But, since we're going to create several microservices, I prefer the docker-compose approach. Here the YAML file for the customer's microservice (microdelivery.customers.api) and its sidercar (microdelivery.customers.api.dapr).


version: '3.4

services:
  # Customers Api & Sidecar
  microdelivery.customers.api:
    container_name: microdelivery.customers.api
    image: ${DOCKER_REGISTRY-}microdeliverycustomersapi
    build:
      context: .
      dockerfile: src/MicroDelivery.Customers.Api/Dockerfile
    depends_on:
      - sqlserver
      - redis
    environment:
      - ASPNETCORE_ENVIRONMENT=Development
    ports:
      - "8000:80"

  microdelivery.customers.api.dapr:
    container_name: microdelivery.customers.api.dapr
    image: "daprio/daprd:latest"
    network_mode: "service:microdelivery.customers.api"
    depends_on:
      - microdelivery.customers.api
    command: ["./daprd",
      "-app-id", "microdelivery-customers-api",
      "-app-port", "80",
      "-resources-path", "/components",
      "-config", "/configuration/configuration.yaml",
      "-log-level", "debug"
      ]
    volumes:
      - "./dapr/components/:/components"
      - "./dapr/configuration/:/configuration"'

The sidecar is a docker image (daprio/daprd) attached to the network of the customer's microservices where we execute the daprd command, passing some parameters like the app id that identifies our app, the app port, what is the components\config path to customize our microservices behavior and the log level.

We can then just run the application with Visual Studio that will create the two containers and we're ready to debug it!

In the next article, we'll see the first building block: State management

posted @ lunedì 3 luglio 2023 07:19 | Feedback (0) | Filed Under [ Dapr Microservices ]

lunedì 5 giugno 2023

Dapr - The application scenario

In this series of articles (source code is available on GitHub), we'll develop a microservices application for an imaginary food delivery company called "MicroDelivery".

We'll have several services, each with its own logic, that will interact via RPC call or pub\sub messaging and we'll see how to use Dapr to build it.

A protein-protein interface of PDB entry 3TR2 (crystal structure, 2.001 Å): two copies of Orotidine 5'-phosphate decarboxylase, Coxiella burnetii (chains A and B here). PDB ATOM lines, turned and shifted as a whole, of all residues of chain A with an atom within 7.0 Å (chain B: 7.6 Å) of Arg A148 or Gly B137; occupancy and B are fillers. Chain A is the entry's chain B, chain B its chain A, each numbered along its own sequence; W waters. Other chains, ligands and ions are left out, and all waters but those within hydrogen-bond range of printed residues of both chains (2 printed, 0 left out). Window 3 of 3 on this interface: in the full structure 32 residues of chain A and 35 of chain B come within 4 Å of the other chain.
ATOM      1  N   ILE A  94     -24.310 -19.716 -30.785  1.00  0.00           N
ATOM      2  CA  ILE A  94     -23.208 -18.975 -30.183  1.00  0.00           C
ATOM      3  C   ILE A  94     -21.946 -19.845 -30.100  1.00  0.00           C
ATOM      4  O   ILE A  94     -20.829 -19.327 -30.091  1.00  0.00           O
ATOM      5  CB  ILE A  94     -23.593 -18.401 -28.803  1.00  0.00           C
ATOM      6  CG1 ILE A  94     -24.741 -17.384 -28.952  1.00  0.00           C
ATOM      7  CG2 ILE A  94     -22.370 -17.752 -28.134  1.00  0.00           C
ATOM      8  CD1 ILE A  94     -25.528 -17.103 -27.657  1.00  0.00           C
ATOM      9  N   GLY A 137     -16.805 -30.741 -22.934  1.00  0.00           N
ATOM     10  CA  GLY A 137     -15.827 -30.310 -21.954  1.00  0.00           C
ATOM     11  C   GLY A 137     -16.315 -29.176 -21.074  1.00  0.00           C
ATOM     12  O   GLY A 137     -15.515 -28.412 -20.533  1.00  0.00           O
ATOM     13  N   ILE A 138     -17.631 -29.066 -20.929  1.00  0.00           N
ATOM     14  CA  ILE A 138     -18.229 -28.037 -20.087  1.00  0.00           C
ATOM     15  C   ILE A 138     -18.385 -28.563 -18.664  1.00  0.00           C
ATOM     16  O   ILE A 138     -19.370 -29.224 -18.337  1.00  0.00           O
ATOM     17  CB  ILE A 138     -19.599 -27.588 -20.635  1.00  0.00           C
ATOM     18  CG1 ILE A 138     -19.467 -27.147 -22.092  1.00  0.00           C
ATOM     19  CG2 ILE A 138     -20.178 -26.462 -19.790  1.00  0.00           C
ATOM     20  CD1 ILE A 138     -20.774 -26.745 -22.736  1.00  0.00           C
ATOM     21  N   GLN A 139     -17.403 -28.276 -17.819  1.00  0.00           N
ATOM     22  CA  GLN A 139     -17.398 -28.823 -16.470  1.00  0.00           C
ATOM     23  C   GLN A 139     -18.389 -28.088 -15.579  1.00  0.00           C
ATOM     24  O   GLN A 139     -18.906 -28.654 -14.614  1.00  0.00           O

⚠️ Disclaimer

My goal here is to give you a birds-eye view of the different features of Dapr, not to guide you step by step on building an application from scratch, nor to explain the single details of Dapr (there's the official website and several books for that!)

I won't explain why and when to adopt a microservices architecture and related pros\cons, nor we'll talk about any design\integrations\architectural patterns.

☁️We're not going to use any Cloud Provider (only on-prem docker services), but of course, the nature of Dapr allows you to easily switch from on-prem to the cloud.

⚒️ The application leverages several technologies(Redis, RabbitMq, SqlServer, PostgreSQL, MongoDB, Zipkin) and shows you how it's simple to use them together with Dapr. Of course, in the real world, you need to analyze your requirements and understand if these tools are useful for your needs along with their strong and weak points.


Customers Microservice

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Customers Microservice

It's a CRUD microservice to manage customers' data.

It persists its data in SQL Server using Entity Framework and caches them in MongoDB, using Dapr State block

Products Microservice

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Products Microservice

It's a CRUD microservice to manage products' data.

It persists its data in PostgreSQL using Entity Framework and caches them in Redis using Dapr State block

Orders Microservice

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Orders Microservice

It's a microservice that receives the order requests, performs some, publishes a message (OrderSubmittedEvent) to notify other services, and receives a message (OrderShipped) to mark an order as shipped.

It persists its data in MongoDB, calls Discount\ Customers\Products microservices using service-to-service DAPR block, and send\received message in RabbitMQ using Dapr Pub\Sub block,

Discount Microservice